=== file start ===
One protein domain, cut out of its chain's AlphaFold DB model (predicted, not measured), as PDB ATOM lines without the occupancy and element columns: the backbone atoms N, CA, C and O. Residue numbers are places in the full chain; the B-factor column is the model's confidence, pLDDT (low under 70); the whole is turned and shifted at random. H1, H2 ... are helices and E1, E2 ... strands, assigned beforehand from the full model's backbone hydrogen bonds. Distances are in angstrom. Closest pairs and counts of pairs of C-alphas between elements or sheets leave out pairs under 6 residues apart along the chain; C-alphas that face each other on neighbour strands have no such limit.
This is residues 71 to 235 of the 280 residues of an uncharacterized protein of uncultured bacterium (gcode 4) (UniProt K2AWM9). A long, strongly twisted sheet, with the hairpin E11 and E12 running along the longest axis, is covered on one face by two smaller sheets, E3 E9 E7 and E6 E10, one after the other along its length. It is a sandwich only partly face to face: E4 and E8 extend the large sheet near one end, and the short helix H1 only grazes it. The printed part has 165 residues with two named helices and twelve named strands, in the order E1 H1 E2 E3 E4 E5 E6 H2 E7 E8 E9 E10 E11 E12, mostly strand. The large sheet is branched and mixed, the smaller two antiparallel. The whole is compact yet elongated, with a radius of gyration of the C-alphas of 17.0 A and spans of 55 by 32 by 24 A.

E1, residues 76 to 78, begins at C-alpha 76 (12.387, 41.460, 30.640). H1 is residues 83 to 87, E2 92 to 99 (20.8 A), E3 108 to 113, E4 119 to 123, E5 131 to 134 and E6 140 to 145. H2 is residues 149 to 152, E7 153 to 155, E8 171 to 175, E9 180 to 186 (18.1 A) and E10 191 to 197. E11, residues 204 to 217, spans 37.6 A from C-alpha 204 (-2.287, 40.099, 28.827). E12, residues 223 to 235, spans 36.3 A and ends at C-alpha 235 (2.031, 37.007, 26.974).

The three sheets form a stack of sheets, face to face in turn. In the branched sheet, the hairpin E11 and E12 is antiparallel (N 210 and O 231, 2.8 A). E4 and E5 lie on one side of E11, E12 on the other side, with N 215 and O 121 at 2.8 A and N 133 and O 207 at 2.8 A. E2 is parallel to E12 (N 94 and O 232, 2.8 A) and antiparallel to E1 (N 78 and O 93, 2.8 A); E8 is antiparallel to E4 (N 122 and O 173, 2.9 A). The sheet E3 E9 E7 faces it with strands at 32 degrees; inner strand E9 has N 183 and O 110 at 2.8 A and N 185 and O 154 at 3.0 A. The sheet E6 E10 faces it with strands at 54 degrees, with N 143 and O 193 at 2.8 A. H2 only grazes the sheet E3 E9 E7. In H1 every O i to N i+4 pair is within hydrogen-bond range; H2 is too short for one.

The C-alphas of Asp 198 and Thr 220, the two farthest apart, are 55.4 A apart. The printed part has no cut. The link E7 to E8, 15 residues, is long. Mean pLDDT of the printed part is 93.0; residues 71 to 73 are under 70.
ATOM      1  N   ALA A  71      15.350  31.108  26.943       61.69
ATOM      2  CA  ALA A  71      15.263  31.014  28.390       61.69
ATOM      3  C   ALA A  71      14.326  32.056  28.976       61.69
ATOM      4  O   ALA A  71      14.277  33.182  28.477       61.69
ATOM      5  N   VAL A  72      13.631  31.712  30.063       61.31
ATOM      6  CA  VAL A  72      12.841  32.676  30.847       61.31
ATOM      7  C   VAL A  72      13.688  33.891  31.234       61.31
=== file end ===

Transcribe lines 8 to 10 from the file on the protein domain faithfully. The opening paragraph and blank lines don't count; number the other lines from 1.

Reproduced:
ATOM      4  O   ALA A  71      14.277  33.182  28.477       61.69
ATOM      5  N   VAL A  72      13.631  31.712  30.063       61.31
ATOM      6  CA  VAL A  72      12.841  32.676  30.847       61.31